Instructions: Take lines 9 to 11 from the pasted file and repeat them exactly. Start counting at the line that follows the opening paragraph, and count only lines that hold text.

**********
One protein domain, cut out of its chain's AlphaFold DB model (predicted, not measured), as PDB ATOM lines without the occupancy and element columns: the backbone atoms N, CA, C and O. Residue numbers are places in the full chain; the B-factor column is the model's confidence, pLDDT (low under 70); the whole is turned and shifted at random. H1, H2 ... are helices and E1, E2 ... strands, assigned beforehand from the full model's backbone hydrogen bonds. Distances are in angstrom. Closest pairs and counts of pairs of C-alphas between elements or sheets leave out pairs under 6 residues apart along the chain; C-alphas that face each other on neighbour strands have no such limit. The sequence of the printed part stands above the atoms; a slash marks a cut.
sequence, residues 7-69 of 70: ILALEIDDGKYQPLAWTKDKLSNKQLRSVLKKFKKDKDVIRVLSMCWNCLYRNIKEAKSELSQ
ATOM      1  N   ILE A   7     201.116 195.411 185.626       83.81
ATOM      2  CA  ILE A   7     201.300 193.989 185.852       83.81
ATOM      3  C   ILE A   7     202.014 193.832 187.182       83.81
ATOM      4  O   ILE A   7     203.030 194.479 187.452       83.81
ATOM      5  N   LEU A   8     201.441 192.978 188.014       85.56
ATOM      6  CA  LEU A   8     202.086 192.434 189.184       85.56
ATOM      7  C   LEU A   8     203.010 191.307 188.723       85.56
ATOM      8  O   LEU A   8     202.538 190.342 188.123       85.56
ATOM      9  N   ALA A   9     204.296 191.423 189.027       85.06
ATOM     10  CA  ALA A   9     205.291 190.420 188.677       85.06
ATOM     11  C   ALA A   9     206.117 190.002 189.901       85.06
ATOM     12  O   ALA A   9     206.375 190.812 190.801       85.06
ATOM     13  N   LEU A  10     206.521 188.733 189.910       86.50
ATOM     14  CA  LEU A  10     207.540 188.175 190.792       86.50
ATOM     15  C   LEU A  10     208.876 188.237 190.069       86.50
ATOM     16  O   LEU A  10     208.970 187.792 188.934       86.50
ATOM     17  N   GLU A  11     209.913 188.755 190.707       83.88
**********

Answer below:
ATOM      8  O   LEU A   8     202.538 190.342 188.123       85.56
ATOM      9  N   ALA A   9     204.296 191.423 189.027       85.06
ATOM     10  CA  ALA A   9     205.291 190.420 188.677       85.06